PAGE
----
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Australia - Screening service tests for insecticide resistance in crop pestqrcode

Jul. 2, 2019

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Jul. 2, 2019
Grain growers are being asked whether they have noticed a chemical control failure or suspect insecticide resistance in redlegged earth mite (RLEM).
 
If they have, research organisation cesar (http://cesaraustralia.com/) is again making available to growers and advisers a screening service to test for insecticide resistance in RLEM.
 
 
A screening service to test for insecticide resistance in redlegged earth mite is again being made available to grain growers and their advisers this year through a Grains Research and Development Corporation investment. Photo: A Weeks
 
This no-cost screening service is made possible through a Grains Research and Development Corporation (GRDC) investment being led by the University of Melbourne, in collaboration with cesar, the Western Australian Department of Primary Industries and Regional Development and CSIRO.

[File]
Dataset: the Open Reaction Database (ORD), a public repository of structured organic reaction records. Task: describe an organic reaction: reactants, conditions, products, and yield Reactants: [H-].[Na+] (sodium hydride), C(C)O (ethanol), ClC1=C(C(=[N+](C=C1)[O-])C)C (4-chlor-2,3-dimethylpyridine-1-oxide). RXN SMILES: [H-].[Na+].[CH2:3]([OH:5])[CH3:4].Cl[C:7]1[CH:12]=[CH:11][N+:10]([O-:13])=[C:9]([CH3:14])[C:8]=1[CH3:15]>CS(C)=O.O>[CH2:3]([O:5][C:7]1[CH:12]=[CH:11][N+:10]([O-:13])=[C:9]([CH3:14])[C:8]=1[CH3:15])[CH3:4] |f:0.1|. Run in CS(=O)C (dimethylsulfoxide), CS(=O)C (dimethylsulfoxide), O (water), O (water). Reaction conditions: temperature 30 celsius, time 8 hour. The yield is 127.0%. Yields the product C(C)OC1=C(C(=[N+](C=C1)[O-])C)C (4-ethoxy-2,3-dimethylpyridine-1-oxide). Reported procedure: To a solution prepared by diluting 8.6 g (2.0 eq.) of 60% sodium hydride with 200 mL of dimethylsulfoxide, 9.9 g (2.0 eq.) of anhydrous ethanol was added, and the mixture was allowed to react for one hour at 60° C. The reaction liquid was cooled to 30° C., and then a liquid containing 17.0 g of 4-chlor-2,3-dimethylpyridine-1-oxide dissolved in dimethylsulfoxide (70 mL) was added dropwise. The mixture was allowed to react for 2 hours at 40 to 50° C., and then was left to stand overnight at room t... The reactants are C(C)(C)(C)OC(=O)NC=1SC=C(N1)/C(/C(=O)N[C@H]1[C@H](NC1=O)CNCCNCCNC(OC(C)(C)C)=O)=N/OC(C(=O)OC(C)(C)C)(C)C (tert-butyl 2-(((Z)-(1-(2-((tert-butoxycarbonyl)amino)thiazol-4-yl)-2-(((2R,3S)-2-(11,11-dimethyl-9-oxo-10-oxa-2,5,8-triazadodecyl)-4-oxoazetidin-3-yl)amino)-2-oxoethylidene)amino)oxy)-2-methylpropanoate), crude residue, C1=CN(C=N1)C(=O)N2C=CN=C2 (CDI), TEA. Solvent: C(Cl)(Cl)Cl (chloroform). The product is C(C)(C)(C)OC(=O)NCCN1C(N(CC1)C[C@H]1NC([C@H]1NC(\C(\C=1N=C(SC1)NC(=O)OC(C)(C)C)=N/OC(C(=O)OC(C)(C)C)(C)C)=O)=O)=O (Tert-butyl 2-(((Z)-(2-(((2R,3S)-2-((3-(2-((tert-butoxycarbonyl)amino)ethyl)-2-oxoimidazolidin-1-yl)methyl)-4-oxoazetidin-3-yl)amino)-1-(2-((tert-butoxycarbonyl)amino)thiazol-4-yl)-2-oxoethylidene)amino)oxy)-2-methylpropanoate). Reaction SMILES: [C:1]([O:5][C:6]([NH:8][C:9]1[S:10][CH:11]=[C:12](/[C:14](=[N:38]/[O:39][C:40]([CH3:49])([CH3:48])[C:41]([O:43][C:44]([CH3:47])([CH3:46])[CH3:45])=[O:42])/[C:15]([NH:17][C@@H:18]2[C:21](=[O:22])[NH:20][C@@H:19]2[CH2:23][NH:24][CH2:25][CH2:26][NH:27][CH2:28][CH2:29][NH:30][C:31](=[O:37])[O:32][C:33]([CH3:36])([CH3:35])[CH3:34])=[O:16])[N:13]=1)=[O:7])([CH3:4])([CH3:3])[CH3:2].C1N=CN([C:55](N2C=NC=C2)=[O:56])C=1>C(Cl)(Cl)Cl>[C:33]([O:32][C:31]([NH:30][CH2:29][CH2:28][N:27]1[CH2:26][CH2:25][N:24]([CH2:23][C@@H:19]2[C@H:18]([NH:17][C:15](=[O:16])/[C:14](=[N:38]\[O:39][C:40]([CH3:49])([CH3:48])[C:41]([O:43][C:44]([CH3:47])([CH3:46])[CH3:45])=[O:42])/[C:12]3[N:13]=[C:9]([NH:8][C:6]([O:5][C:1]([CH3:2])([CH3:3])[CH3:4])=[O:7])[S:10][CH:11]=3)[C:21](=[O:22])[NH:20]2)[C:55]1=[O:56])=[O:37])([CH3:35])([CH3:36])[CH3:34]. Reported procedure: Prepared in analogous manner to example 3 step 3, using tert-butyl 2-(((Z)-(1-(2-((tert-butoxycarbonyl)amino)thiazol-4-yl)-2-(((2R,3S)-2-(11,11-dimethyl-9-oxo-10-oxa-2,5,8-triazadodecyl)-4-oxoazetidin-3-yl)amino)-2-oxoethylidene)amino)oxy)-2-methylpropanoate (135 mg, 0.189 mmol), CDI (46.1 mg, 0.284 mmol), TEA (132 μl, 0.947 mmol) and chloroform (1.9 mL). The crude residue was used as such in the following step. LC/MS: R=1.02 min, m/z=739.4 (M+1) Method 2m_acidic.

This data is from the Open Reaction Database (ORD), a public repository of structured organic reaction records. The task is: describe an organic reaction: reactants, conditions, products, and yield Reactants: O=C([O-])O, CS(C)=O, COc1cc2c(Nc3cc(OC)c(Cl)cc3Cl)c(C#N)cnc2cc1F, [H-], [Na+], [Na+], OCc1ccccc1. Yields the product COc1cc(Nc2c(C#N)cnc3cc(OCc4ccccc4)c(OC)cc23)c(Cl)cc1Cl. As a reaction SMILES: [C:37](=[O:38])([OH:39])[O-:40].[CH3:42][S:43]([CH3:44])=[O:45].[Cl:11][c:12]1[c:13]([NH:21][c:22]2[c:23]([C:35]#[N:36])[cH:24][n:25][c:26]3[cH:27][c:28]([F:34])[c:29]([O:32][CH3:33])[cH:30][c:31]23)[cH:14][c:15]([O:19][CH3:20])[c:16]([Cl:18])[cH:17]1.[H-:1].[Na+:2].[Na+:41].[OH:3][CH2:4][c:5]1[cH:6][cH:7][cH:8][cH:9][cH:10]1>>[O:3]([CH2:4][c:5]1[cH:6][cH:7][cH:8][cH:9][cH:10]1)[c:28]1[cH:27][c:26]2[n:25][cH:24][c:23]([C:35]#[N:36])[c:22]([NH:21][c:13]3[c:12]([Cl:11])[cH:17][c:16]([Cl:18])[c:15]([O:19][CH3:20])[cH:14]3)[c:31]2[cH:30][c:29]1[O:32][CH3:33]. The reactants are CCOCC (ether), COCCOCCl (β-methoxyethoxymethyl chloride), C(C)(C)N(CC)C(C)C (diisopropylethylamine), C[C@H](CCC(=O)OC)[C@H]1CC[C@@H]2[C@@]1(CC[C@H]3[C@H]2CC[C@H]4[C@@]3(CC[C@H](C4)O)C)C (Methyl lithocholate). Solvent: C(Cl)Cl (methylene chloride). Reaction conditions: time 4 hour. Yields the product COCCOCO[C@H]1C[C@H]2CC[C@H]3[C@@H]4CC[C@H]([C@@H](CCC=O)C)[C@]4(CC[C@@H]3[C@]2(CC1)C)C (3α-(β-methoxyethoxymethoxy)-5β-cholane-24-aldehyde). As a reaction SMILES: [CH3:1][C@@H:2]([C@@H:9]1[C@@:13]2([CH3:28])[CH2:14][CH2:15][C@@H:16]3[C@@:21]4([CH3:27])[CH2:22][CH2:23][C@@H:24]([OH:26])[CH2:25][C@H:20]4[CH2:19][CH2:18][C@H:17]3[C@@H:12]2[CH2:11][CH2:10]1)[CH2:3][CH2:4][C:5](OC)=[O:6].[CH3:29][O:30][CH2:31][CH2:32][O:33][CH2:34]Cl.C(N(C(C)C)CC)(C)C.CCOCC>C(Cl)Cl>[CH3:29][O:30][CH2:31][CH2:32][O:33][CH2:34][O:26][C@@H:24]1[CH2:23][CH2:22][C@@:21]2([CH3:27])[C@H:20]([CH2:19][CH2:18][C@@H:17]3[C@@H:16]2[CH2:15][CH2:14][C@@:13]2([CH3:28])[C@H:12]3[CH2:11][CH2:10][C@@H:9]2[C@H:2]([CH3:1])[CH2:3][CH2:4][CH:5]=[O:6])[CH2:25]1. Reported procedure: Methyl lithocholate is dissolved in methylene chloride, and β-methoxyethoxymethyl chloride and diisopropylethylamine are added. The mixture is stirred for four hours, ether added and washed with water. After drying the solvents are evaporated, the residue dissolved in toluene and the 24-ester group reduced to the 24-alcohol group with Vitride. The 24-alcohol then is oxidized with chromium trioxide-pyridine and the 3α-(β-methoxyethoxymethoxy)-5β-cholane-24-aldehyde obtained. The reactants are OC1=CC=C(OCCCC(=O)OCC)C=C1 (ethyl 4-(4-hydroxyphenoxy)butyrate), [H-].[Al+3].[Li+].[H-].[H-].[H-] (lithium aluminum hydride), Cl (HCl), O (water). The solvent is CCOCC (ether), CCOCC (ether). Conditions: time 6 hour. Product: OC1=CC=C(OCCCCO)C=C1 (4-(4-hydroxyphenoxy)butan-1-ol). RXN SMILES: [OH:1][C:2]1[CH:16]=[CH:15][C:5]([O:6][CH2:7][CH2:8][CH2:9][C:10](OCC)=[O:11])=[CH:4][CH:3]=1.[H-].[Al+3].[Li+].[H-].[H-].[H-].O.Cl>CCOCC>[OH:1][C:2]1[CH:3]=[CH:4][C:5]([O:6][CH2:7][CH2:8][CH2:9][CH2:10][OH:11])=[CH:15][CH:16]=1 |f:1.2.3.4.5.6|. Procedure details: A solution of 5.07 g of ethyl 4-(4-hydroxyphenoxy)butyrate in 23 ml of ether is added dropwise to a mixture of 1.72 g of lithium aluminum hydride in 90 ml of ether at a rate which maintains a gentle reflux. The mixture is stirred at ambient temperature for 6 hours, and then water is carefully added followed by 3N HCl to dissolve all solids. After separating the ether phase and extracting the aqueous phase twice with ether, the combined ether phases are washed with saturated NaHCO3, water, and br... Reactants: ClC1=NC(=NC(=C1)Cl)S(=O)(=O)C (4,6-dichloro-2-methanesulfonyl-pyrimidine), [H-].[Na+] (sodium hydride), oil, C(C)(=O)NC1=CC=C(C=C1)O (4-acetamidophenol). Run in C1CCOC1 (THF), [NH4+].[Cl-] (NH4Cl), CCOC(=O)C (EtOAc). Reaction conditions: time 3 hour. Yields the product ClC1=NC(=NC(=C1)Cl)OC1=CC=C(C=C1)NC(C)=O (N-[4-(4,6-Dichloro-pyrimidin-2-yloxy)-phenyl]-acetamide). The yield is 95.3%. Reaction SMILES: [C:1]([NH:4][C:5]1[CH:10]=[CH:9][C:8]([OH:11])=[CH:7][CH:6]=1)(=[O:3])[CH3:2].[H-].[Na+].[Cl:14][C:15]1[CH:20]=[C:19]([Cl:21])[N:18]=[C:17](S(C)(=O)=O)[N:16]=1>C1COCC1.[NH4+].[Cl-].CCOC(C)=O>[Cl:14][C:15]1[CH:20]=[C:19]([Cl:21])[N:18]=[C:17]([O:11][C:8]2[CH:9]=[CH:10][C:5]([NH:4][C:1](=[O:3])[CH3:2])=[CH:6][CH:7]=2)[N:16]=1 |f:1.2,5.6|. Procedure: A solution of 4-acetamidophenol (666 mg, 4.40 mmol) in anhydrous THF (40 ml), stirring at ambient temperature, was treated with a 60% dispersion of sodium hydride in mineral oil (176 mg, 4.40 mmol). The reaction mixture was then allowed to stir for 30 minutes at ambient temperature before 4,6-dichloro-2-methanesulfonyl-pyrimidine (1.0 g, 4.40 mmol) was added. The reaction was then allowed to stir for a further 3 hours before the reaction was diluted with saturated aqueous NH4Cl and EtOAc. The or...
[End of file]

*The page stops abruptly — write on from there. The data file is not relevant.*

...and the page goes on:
Dr Paul Umina of cesar says a major concern facing the Australian grains industry is the reliance on three registered chemical classes to control this insect pest – neonicotinoids as a seed dressing, and synthetic pyrethroids (SPs) and organophosphates (OPs) as foliar insecticides.
 
“Insecticide resistance in RLEM to both SPs and OPs has been confirmed in multiple populations from South Australia,” Dr Umina says. “Resistance had previously only been detected in Western Australian populations.”
 
RLEM populations from South Australia, Victoria, Tasmania and New South Wales are being screened by cesar.
 
The research group is interested in hearing from growers or advisers who have had noted recent or past failures in paddocks that are continually needing to control RLEM with pesticides.
 
“RLEM populations from paddocks which are frequently impacted by the mites, and often require spraying, are ideal candidates for resistance testing,” Dr Umina says.
 
Although insecticide options are limited, Dr Umina says it is still crucial to minimise chemical use and rotate chemical groups to curb the spread of insecticide resistance.
 
He says the screening service will not only help detect any resistance before it becomes widespread but will also assist in identifying the best control options for growers. A kit can be provided containing the necessary equipment to send mites in if required.
 
“We encourage growers and advisers to make use of this service, and also refer to the recently updated RLEM Resistance Management Strategy to help avoid control failures.”
 

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